Since the earthquake of Mar. 11, I have been extra sensitive to stories of people living in Tokyo high-rises and have expected to see more dispatches like the one I wrote above. Interestingly, they’ve been few and far between, and mostly dwell on how well these high-rises performed during the earthquake. I said as much in my blog post, but that’s not the most salient observation I took away from the experience and I doubt if others who live in tall buildings did as well. Then, last week Asahi Shimbun printed an article relating the experiences of two koso mansion owners. Unfortunately, since then the story is gone from the Asahi.com site, either locked behind a pay wall or taken off completely. I doubt the latter, but M. says she read a few tweets from people who thought Asahi might have been pressured by developers or real estate companies, who are big advertisers. That seems a fairly conspiratorial take on the matter, but one thing’s for sure: New high-rise luxury condos have been one of the few reliable success stories in the Tokyo real estate market in the past few years.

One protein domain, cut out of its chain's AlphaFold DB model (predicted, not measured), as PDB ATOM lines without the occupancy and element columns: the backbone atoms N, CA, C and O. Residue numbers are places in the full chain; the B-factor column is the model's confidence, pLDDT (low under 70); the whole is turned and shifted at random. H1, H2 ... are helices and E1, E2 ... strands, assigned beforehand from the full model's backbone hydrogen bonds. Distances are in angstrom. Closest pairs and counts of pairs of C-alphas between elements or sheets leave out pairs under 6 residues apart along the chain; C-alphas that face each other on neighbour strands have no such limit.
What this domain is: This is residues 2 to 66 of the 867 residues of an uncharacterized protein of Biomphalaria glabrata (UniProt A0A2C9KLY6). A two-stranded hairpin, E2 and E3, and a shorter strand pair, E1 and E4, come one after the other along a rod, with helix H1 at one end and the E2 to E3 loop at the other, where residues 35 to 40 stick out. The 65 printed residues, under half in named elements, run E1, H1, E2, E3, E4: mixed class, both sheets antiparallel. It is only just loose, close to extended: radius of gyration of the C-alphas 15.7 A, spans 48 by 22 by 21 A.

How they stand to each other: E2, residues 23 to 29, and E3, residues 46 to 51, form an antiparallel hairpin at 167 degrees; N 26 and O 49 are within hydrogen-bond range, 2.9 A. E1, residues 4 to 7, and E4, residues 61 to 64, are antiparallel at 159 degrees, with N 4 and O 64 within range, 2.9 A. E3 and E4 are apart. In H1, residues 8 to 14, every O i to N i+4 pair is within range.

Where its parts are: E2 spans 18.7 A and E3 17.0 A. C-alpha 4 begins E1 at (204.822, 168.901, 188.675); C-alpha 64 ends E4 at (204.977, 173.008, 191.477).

In the article, a 32-year-old full-time housewife was in her 55th floor apartment in Chuo Ward when the quake struck. She ducked under a table. The swaying lasted for a full five minutes. Terrified, she remained under the table during the subsequent aftershocks while she tried to call her husband, a doctor, and the day care center where her two children were. (M.: “She’s a full-time housewife. Why are her two kids in day care?”) She couldn’t get through to either. (more…)